Recognising addiction can be a difficult process. The transition from recreational engagement with a substance or activity into an addictive relationship can be imperceptible to the person involved, and it may not be until this relationship exerts a destructive force on that person and the people around them that a problem is identified.
Some signs that you may have a problem with addiction include:
- Setting limits on your use of a substance or activity and then exceeding those limits.
- Making promises to yourself about your use that you later break.
- Lying to yourself and others about your frequency of use.
- Developing a high tolerance to a substance or activity, so that you no longer feel its effects in the way you once did, even when using larger amounts.
- Using the morning after to mask the feelings of a hangover or the symptoms of withdrawal.
- Behaving very differently whilst using, and then forgetting things which you may have done whilst under the influence.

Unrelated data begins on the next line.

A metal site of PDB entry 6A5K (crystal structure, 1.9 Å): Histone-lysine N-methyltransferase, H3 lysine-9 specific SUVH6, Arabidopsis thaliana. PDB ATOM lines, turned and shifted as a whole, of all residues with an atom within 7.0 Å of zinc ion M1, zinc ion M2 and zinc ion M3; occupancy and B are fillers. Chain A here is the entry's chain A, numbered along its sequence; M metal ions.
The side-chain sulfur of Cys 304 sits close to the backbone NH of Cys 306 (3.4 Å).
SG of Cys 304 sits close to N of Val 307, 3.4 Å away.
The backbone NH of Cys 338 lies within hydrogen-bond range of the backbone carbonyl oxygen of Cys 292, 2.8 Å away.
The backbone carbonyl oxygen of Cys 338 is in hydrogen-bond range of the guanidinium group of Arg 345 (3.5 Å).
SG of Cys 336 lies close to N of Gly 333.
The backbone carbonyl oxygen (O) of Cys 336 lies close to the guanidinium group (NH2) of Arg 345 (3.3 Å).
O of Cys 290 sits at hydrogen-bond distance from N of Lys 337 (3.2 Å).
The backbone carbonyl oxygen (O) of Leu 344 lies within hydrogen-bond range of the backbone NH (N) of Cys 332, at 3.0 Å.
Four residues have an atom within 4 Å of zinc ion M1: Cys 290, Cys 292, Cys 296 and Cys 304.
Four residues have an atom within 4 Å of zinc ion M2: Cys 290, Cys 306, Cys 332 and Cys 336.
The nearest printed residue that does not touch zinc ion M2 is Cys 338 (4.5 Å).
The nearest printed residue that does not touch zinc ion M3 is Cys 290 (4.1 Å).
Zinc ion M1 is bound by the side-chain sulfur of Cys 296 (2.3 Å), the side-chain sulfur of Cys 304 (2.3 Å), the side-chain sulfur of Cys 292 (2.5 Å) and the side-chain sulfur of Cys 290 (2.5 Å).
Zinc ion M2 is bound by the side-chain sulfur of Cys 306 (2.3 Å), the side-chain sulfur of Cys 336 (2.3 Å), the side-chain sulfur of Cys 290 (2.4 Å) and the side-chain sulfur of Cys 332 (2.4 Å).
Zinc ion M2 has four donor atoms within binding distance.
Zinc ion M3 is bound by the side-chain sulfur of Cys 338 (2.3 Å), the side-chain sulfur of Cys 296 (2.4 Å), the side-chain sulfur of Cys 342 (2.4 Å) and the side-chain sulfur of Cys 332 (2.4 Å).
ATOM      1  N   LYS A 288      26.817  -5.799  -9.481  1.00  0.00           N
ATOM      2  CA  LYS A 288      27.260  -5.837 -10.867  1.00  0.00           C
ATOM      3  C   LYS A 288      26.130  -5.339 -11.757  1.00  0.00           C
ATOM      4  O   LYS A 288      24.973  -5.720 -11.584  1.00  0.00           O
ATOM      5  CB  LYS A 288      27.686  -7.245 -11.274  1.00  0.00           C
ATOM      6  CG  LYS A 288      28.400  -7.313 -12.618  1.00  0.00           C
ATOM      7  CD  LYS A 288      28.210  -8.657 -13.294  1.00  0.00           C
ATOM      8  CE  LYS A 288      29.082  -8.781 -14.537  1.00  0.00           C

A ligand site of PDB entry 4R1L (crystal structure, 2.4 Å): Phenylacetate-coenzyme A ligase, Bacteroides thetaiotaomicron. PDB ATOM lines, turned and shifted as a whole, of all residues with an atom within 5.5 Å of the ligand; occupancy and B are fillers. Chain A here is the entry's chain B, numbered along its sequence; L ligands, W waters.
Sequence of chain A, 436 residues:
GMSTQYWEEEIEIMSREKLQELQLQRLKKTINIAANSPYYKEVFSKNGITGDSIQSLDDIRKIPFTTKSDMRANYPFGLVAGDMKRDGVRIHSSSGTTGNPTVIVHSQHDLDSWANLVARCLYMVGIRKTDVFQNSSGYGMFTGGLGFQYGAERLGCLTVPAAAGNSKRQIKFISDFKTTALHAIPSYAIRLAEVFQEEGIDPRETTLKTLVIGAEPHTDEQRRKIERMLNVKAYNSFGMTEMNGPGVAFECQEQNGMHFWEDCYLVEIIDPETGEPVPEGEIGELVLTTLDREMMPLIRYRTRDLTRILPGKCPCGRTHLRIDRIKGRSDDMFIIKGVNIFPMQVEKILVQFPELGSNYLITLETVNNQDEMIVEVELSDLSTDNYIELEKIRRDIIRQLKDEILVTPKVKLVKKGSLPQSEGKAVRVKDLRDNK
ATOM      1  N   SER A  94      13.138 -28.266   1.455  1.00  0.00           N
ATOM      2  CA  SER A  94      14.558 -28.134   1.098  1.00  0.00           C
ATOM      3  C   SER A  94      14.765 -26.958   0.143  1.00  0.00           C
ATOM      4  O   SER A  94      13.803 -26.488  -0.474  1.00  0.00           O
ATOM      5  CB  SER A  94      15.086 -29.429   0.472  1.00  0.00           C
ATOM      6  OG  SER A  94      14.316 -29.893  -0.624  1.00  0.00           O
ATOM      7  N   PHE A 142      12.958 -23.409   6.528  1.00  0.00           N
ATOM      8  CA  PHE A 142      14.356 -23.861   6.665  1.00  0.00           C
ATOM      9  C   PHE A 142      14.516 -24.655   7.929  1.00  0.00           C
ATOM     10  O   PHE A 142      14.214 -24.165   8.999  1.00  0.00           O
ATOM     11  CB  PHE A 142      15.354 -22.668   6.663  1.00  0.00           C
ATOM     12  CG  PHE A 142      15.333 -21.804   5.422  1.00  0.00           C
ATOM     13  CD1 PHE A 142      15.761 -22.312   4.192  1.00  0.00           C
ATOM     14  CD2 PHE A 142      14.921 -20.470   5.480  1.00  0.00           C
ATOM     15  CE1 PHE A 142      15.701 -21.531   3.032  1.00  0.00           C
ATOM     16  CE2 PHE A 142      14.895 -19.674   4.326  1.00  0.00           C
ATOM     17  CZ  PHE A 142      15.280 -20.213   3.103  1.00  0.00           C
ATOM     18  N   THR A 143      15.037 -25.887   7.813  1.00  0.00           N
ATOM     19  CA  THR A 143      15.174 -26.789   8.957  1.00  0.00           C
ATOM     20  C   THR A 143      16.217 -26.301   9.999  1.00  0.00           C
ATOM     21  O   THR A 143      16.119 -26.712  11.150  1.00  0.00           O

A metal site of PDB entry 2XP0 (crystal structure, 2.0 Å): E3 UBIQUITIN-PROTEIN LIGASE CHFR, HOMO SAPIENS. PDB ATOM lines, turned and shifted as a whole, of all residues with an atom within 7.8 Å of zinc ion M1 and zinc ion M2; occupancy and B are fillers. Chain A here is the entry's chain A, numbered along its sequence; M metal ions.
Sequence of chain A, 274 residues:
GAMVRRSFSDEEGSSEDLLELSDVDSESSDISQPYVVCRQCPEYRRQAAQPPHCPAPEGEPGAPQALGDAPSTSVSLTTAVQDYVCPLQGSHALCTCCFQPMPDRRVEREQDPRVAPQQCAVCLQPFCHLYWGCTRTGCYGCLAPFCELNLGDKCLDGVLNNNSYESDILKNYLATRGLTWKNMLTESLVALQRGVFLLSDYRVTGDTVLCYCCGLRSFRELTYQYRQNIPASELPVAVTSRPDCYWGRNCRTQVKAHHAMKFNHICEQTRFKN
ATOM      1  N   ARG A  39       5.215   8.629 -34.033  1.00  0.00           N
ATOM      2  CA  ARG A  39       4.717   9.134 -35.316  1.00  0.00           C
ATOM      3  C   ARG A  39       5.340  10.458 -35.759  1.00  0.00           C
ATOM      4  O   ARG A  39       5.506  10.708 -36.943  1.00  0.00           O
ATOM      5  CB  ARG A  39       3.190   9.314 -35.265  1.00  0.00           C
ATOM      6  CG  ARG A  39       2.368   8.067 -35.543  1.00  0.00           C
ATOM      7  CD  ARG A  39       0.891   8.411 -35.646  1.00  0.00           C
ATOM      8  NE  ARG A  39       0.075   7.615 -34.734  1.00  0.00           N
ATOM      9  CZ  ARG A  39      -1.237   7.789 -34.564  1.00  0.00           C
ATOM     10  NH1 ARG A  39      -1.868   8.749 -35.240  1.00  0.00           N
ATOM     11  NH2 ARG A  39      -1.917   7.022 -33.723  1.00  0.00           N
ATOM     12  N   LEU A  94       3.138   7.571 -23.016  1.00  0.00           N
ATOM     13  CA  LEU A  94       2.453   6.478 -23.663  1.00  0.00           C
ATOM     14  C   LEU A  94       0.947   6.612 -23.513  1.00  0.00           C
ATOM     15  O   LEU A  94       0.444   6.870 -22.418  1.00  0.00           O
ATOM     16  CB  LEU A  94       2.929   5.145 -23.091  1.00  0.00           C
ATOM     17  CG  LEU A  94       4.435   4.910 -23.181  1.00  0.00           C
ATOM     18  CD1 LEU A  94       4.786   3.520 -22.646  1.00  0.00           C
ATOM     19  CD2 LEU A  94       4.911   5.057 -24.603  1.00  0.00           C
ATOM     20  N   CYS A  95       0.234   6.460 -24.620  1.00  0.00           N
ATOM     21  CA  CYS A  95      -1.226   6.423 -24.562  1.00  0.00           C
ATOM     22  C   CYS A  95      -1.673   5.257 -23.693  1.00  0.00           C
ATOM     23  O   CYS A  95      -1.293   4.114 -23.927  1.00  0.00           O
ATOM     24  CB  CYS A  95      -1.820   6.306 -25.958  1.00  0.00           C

- Feeling guilty and embarrassed about what you have done whilst under the influence.
- Avoiding functions at which your substance or activity of choice is not available.
- Missing work or social responsibilities because of your use.
Getting High, Feeling Low
The cycle of addiction is characterised by the rush of getting high, followed by the low of coming down.
At the heart of this cycle is the brain chemical Dopamine. During use the pleasure centre of the brain is flooded with Dopamine, creating the “high” to which a person can become addicted. Once the high is over, Dopamine levels reduce again, leading to the “low” which follows. Dopamine levels can become especially low if a person begins to move into withdrawal.
Over time, this continued stimulation of Dopamine activity in the brain can lead to a de-sensitisation of the receptors which recognise dopamine. As a result, increased use is required to elicit a high, anxiety, depression and pain occur when not using, and the cycle of addiction becomes entrenched.
Treatment options at Thrive
At Thrive we offer Acupuncture treatment which has been proven to regulate Dopamine activity in the brain, reducing the difficult symptoms such as pain, anxiety and depression which can be associated with withdrawal from addiction.
We also offer training in Mindfulness meditation techniques that can help calm the mind and break negative patterns of thinking associated with addiction.